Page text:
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Luna unveils schools budget plan for 2013

Fri., Sept. 7, 2012

BOISE – Idaho public schools chief Tom Luna detailed Thursday a proposed budget for next year that increases teacher base pay by $14.8 million, restoring the last of funding that was being shifted from salaries to help pay for his education overhaul.

Overall, Luna’s budget funds the reform package while boosting state spending on Idaho schools by $64.5 million next year, with most of that money going toward compensation, he said during a meeting with reporters in his downtown Boise office.

Along with more money for base salaries – which remain below levels established in fiscal year 2009 – teacher paychecks would also get a boost from a $22.6 million increase in funding for merit bonuses that were approved under Luna’s reforms in 2011, he said.

With the increase, Luna budgeted $61 million for pay-for-performance next year, when the program will be expanded to allow other school professionals to compete.

Also, teachers will be rewarded not only for raising student achievement, but also for taking on hard-to-fill positions or leadership roles.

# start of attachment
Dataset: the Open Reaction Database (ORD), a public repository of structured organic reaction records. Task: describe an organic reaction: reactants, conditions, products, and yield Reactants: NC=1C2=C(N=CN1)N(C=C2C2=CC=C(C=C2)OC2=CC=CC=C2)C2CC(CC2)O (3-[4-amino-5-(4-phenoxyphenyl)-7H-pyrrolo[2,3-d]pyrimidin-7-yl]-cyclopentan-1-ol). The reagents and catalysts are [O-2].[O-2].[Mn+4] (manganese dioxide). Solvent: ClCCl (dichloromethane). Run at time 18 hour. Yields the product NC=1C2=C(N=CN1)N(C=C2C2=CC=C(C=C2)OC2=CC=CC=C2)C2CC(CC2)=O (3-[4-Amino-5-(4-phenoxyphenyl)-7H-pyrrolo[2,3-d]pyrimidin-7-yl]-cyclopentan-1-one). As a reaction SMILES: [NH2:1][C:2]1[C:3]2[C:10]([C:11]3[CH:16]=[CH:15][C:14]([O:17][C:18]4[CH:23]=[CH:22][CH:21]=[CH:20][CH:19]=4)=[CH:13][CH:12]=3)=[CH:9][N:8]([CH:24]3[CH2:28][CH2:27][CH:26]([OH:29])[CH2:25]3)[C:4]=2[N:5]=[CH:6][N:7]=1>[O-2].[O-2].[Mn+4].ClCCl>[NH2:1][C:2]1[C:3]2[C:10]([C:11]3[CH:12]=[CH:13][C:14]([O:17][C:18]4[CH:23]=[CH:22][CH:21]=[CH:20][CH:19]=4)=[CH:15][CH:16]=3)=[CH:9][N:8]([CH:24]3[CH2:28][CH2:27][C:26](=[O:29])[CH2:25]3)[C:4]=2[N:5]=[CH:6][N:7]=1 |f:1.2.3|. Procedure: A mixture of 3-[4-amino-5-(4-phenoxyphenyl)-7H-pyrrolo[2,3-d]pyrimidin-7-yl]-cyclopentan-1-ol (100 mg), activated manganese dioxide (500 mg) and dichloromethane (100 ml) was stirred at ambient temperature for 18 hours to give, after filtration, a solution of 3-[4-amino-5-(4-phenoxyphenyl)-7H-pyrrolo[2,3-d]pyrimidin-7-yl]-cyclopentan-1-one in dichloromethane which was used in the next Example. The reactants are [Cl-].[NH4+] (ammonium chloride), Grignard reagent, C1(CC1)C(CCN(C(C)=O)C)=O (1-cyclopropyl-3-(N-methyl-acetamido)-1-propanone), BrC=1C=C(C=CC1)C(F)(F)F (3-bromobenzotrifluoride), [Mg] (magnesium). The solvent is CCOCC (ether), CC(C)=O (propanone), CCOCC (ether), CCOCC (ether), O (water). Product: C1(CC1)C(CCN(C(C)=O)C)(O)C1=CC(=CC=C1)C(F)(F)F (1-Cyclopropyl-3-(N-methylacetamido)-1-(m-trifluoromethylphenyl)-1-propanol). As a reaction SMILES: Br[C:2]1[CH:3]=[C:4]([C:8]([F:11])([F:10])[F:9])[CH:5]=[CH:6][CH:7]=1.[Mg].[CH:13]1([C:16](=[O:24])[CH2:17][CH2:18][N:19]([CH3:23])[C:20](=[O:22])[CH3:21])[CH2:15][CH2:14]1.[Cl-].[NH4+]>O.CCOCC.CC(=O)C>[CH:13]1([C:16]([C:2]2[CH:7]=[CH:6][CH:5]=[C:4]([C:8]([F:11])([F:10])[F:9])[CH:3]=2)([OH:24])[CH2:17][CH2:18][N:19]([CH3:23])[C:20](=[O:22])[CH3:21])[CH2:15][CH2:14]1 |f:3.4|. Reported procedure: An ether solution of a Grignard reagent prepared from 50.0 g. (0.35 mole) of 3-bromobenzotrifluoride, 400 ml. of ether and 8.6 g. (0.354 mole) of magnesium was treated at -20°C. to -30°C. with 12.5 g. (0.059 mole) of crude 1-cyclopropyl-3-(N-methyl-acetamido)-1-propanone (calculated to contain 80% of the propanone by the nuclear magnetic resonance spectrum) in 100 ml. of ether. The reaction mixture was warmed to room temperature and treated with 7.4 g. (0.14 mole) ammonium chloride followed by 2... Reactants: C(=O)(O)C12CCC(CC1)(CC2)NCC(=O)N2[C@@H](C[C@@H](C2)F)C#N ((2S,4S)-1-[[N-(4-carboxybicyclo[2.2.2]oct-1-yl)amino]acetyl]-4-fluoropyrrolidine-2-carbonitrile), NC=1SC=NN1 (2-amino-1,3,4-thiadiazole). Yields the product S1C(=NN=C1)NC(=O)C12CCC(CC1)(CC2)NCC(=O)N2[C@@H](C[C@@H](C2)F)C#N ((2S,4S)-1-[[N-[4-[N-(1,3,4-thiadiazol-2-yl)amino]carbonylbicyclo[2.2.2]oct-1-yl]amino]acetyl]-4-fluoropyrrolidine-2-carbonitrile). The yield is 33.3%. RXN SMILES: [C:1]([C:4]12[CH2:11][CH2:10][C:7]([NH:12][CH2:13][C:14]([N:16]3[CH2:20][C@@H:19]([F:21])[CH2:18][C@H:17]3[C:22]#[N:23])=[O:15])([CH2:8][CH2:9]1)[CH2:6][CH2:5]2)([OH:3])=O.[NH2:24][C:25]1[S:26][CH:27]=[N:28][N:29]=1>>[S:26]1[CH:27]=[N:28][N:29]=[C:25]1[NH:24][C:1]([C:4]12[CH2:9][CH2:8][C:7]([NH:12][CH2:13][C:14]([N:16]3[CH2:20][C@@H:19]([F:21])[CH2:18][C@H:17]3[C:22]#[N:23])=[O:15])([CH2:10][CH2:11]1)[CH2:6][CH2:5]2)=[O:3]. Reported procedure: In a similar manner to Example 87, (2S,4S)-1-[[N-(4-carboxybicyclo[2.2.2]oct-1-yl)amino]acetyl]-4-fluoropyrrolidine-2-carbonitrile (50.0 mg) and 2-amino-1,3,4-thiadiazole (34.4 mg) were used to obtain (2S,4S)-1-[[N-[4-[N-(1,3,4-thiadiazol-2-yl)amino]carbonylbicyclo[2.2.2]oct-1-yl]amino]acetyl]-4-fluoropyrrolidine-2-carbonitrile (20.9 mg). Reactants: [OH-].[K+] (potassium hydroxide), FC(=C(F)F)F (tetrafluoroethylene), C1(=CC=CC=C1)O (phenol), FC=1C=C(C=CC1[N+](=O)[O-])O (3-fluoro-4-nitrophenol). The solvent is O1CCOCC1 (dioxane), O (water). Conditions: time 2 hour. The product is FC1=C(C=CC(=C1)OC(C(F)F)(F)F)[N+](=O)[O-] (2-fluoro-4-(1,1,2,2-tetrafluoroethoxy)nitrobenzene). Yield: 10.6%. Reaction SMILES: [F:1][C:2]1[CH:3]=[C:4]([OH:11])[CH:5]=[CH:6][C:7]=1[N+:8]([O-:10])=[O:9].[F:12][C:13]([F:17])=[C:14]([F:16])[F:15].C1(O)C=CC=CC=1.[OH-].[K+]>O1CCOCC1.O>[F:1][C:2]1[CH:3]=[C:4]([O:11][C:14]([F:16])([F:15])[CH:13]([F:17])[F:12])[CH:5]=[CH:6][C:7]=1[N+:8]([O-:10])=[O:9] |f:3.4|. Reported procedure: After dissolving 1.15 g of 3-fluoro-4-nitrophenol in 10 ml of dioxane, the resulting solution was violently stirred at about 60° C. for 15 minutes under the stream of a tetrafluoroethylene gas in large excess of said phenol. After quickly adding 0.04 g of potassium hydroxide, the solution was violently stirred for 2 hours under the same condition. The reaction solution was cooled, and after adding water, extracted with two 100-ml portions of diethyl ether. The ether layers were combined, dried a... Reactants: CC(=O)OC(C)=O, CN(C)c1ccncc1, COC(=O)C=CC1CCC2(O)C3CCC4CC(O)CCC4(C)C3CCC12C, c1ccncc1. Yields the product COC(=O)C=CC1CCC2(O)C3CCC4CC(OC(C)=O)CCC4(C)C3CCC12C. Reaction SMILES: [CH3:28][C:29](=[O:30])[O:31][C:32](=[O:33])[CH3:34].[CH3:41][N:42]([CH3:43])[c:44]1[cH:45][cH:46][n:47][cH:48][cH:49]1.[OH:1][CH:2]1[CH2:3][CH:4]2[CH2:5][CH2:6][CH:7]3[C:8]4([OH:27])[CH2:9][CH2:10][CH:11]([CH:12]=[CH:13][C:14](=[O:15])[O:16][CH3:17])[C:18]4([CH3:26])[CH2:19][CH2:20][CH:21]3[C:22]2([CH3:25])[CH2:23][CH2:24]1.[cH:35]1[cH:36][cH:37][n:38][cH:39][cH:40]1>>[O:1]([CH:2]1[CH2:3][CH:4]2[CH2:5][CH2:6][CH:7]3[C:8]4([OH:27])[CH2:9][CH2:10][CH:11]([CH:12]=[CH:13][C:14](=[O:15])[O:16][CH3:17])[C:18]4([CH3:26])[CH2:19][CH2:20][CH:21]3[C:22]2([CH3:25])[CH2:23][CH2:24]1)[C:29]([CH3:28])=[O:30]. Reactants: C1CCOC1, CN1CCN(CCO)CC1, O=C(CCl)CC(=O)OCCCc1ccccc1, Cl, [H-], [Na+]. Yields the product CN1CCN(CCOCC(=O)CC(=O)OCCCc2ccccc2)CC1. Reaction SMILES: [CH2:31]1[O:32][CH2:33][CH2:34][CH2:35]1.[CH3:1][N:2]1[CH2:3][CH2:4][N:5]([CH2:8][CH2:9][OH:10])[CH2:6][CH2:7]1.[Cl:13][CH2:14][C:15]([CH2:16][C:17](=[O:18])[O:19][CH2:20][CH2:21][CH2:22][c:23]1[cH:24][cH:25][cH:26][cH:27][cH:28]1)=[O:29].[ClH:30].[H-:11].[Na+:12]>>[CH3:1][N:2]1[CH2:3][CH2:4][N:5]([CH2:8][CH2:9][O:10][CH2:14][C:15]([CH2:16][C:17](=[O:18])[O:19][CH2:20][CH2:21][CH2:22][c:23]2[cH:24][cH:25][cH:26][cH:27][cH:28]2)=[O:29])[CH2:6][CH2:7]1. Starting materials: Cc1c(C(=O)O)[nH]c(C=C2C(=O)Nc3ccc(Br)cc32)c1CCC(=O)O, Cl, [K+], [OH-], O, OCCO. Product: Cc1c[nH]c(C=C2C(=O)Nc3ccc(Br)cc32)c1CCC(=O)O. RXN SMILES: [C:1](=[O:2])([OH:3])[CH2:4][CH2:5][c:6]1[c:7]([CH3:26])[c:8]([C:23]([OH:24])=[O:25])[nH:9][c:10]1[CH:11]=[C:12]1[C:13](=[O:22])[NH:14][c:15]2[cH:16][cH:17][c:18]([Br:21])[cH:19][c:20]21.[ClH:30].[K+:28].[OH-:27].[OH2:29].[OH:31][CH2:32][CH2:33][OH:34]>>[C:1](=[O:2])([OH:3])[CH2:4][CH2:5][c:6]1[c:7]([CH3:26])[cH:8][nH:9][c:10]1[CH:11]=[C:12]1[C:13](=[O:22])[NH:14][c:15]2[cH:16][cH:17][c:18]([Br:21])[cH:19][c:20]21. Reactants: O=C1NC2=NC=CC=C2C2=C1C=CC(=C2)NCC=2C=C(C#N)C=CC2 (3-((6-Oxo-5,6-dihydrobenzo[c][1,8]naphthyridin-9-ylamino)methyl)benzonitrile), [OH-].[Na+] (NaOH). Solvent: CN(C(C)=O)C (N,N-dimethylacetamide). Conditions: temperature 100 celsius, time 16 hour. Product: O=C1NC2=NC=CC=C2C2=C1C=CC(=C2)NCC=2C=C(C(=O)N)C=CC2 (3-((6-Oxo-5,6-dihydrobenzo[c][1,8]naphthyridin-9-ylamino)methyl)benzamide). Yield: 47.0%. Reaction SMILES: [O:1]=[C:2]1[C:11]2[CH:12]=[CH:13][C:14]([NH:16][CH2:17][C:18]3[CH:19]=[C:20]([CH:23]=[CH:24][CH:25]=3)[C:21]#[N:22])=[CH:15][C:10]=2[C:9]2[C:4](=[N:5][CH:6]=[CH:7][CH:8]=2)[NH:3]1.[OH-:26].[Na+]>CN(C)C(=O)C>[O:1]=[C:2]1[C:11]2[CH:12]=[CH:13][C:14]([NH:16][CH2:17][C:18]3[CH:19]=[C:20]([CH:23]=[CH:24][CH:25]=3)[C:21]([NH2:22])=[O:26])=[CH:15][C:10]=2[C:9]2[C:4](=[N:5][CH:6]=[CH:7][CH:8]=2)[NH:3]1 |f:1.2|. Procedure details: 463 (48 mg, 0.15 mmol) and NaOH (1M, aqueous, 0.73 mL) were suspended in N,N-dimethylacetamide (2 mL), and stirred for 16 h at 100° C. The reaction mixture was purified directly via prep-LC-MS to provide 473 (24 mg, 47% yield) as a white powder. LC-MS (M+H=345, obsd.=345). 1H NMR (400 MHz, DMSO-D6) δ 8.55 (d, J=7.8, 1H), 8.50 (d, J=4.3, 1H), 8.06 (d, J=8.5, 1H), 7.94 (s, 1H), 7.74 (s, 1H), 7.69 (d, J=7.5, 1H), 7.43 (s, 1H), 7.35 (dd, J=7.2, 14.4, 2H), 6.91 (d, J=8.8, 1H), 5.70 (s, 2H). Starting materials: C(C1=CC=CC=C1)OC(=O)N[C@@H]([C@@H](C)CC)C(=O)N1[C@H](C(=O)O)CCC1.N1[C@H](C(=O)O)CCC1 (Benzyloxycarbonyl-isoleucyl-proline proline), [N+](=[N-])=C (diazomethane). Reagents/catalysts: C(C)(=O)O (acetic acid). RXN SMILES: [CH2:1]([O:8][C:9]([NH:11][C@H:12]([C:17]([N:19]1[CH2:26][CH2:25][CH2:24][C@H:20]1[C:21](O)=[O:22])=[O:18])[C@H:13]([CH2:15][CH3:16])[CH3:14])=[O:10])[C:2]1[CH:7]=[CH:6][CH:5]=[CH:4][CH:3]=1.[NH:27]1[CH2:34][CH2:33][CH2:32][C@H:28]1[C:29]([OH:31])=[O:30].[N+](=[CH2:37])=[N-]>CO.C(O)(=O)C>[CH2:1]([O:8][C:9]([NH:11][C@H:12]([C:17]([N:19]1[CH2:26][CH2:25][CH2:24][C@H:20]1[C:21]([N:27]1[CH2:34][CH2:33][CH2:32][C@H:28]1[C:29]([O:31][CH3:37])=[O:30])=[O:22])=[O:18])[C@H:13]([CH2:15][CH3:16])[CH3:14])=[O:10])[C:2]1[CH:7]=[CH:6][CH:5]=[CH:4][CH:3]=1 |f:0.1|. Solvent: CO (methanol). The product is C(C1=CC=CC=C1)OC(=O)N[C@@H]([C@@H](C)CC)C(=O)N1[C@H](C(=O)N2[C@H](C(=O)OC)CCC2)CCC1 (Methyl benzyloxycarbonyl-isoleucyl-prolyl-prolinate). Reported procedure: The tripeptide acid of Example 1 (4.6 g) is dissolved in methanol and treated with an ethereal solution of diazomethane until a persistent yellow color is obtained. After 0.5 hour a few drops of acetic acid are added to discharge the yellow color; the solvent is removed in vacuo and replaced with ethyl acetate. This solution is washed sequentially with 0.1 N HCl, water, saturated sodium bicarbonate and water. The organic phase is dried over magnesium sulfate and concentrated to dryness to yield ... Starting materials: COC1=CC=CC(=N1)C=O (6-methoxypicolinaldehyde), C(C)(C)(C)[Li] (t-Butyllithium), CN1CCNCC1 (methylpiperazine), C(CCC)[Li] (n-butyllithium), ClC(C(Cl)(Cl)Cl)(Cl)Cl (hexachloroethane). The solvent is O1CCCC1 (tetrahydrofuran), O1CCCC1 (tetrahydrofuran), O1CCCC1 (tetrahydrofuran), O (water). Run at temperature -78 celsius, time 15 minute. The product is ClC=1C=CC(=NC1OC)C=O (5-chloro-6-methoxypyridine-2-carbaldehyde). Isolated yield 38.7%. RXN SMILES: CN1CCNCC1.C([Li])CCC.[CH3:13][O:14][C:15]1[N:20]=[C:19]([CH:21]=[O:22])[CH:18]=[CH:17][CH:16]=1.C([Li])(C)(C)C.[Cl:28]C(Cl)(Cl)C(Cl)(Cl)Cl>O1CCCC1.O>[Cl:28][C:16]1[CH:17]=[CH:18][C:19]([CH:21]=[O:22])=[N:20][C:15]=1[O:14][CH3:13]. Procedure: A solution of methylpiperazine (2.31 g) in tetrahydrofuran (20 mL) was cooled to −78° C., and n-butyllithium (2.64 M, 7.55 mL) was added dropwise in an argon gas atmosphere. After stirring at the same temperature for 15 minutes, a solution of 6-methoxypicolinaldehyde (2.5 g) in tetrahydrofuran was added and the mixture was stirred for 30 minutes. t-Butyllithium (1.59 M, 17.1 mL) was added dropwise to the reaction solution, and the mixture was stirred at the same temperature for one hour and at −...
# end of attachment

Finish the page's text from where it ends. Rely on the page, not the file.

Luna’s budget includes an $8.4 million increase in funding for laptops that will start going to high school students next year. The state is already spending $2.5 million to give teachers the devices this year under the reforms, which go before voters in November.

Critics succeeded last summer in getting repeal measures on the ballot, decrying the sweeping changes that limited teacher collective bargaining and introduced merit pay while phasing in laptops and making online courses a graduation requirement.

The reforms initially called for shifting money from salaries to help fund the changes. While lawmakers eliminated further deductions in the 2012 session, an initial withdrawal of more than $14 million remained. Luna’s proposed budget, based on feedback from various education groups, would eliminate that deduction next year, he said.

“That was a common request,” Luna said.

The state Department of Education and other state agencies typically submit budget proposals in September for the next fiscal year, which doesn’t start until July 1. Gov. Butch Otter reviews those proposals before making spending recommendations in his State of the State speech in January.

Luna’s budget recommendation includes a 5 percent increase for public schools next year, following a 4.6 percent increase in state general funding this fiscal year.


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